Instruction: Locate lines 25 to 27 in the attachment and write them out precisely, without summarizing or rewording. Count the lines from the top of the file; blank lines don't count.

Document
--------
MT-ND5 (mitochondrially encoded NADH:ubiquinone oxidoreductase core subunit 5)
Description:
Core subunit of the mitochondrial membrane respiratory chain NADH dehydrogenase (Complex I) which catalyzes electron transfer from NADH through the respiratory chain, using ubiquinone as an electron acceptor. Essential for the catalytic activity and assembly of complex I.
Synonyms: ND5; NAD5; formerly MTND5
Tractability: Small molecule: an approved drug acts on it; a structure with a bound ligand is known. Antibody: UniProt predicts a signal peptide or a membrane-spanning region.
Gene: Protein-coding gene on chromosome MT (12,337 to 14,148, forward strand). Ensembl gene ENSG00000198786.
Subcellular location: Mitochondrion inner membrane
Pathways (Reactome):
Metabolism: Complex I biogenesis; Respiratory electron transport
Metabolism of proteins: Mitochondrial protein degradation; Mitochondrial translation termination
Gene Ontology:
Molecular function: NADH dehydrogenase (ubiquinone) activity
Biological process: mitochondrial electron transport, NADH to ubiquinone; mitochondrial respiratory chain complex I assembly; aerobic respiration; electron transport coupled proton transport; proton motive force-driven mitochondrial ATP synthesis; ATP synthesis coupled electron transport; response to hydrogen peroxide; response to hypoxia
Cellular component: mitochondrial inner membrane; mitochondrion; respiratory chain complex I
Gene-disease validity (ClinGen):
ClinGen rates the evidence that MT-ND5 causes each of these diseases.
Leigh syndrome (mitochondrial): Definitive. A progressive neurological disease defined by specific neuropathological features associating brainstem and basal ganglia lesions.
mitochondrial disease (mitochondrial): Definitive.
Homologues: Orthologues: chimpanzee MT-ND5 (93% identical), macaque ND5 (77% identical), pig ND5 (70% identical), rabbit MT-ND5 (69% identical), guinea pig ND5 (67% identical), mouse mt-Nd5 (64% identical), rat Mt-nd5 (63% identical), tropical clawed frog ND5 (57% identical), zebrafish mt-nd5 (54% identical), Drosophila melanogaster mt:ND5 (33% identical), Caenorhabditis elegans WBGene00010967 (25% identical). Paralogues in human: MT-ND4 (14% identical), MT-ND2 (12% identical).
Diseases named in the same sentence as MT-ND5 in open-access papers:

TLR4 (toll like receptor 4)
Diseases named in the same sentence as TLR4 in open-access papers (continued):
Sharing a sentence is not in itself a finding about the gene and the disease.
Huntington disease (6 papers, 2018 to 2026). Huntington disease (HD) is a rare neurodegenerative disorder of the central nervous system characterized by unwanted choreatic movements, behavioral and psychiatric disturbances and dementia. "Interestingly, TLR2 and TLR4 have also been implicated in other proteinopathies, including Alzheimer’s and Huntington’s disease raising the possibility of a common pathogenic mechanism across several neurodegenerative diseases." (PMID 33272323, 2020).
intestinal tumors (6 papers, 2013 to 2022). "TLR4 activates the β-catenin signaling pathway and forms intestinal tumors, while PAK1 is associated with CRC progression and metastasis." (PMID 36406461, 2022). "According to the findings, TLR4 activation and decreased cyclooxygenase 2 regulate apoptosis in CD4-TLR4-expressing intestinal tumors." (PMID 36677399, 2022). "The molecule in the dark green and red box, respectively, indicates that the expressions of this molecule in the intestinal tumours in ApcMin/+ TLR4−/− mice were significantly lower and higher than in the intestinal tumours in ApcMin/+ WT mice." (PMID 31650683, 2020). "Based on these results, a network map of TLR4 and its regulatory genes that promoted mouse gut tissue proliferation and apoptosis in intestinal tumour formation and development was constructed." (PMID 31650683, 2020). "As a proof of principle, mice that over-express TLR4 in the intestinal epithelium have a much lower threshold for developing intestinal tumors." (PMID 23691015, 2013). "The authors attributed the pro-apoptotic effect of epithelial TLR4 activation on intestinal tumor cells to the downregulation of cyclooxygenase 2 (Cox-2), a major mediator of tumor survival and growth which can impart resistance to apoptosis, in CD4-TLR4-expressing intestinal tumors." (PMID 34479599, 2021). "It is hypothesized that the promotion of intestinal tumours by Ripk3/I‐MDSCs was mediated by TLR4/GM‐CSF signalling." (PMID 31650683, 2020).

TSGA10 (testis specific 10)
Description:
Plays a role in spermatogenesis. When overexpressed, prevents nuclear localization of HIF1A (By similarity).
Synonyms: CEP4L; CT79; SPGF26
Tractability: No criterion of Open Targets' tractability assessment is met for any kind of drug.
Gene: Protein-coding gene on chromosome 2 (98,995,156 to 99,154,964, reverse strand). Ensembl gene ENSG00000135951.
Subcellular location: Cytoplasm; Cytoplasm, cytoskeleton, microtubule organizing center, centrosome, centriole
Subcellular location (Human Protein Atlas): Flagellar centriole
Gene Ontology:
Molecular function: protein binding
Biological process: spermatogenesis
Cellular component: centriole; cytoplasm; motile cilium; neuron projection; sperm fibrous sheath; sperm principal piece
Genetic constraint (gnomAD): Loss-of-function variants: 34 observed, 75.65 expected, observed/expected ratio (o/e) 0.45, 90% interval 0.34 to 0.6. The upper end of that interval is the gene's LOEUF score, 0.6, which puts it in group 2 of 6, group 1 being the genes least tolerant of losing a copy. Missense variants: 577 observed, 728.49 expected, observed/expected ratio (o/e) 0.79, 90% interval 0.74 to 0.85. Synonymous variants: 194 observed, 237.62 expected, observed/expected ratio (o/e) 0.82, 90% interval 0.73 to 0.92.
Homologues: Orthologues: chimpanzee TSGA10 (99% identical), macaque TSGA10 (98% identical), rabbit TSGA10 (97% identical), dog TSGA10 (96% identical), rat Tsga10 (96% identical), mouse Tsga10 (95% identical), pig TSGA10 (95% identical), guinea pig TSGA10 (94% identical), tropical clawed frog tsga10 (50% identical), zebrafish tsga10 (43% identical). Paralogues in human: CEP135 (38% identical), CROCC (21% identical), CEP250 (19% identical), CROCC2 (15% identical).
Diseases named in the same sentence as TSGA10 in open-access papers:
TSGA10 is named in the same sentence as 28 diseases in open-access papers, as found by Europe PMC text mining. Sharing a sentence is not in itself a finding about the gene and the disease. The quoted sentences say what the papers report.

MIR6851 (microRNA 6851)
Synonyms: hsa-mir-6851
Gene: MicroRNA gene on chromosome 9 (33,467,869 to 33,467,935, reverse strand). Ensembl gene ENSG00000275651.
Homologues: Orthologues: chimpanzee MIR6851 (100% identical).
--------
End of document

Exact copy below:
intestinal tumors (6 papers, 2013 to 2022). "TLR4 activates the β-catenin signaling pathway and forms intestinal tumors, while PAK1 is associated with CRC progression and metastasis." (PMID 36406461, 2022). "According to the findings, TLR4 activation and decreased cyclooxygenase 2 regulate apoptosis in CD4-TLR4-expressing intestinal tumors." (PMID 36677399, 2022). "The molecule in the dark green and red box, respectively, indicates that the expressions of this molecule in the intestinal tumours in ApcMin/+ TLR4−/− mice were significantly lower and higher than in the intestinal tumours in ApcMin/+ WT mice." (PMID 31650683, 2020). "Based on these results, a network map of TLR4 and its regulatory genes that promoted mouse gut tissue proliferation and apoptosis in intestinal tumour formation and development was constructed." (PMID 31650683, 2020). "As a proof of principle, mice that over-express TLR4 in the intestinal epithelium have a much lower threshold for developing intestinal tumors." (PMID 23691015, 2013). "The authors attributed the pro-apoptotic effect of epithelial TLR4 activation on intestinal tumor cells to the downregulation of cyclooxygenase 2 (Cox-2), a major mediator of tumor survival and growth which can impart resistance to apoptosis, in CD4-TLR4-expressing intestinal tumors." (PMID 34479599, 2021). "It is hypothesized that the promotion of intestinal tumours by Ripk3/I‐MDSCs was mediated by TLR4/GM‐CSF signalling." (PMID 31650683, 2020).

TSGA10 (testis specific 10)
Description: